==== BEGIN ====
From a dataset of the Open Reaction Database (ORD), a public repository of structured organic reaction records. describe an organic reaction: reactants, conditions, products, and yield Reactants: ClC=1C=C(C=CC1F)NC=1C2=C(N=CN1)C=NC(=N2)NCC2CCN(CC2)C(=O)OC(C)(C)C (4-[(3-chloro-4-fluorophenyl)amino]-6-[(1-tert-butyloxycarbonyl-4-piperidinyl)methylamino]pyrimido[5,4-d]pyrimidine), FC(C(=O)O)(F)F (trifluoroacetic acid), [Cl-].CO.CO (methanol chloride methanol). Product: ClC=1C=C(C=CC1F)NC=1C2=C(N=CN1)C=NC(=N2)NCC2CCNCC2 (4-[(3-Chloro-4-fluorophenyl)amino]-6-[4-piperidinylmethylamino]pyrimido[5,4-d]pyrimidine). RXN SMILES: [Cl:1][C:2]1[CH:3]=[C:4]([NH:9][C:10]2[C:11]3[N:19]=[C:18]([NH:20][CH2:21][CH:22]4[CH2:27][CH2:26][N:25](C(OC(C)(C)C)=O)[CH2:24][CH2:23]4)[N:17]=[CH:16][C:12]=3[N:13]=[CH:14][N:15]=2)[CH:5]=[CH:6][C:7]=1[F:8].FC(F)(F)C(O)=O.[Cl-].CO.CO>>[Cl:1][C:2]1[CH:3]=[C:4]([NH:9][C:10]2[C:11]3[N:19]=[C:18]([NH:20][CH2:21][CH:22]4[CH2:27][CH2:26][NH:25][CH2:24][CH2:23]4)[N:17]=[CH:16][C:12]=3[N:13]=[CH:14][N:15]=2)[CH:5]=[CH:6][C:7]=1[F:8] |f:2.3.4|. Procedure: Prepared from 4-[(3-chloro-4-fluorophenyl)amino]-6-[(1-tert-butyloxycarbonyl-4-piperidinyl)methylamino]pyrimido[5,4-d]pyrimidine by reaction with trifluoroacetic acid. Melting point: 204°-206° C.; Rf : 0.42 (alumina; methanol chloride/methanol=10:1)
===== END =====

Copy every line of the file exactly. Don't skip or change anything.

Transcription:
From a dataset of the Open Reaction Database (ORD), a public repository of structured organic reaction records. describe an organic reaction: reactants, conditions, products, and yield Reactants: ClC=1C=C(C=CC1F)NC=1C2=C(N=CN1)C=NC(=N2)NCC2CCN(CC2)C(=O)OC(C)(C)C (4-[(3-chloro-4-fluorophenyl)amino]-6-[(1-tert-butyloxycarbonyl-4-piperidinyl)methylamino]pyrimido[5,4-d]pyrimidine), FC(C(=O)O)(F)F (trifluoroacetic acid), [Cl-].CO.CO (methanol chloride methanol). Product: ClC=1C=C(C=CC1F)NC=1C2=C(N=CN1)C=NC(=N2)NCC2CCNCC2 (4-[(3-Chloro-4-fluorophenyl)amino]-6-[4-piperidinylmethylamino]pyrimido[5,4-d]pyrimidine). RXN SMILES: [Cl:1][C:2]1[CH:3]=[C:4]([NH:9][C:10]2[C:11]3[N:19]=[C:18]([NH:20][CH2:21][CH:22]4[CH2:27][CH2:26][N:25](C(OC(C)(C)C)=O)[CH2:24][CH2:23]4)[N:17]=[CH:16][C:12]=3[N:13]=[CH:14][N:15]=2)[CH:5]=[CH:6][C:7]=1[F:8].FC(F)(F)C(O)=O.[Cl-].CO.CO>>[Cl:1][C:2]1[CH:3]=[C:4]([NH:9][C:10]2[C:11]3[N:19]=[C:18]([NH:20][CH2:21][CH:22]4[CH2:27][CH2:26][NH:25][CH2:24][CH2:23]4)[N:17]=[CH:16][C:12]=3[N:13]=[CH:14][N:15]=2)[CH:5]=[CH:6][C:7]=1[F:8] |f:2.3.4|. Procedure: Prepared from 4-[(3-chloro-4-fluorophenyl)amino]-6-[(1-tert-butyloxycarbonyl-4-piperidinyl)methylamino]pyrimido[5,4-d]pyrimidine by reaction with trifluoroacetic acid. Melting point: 204°-206° C.; Rf : 0.42 (alumina; methanol chloride/methanol=10:1)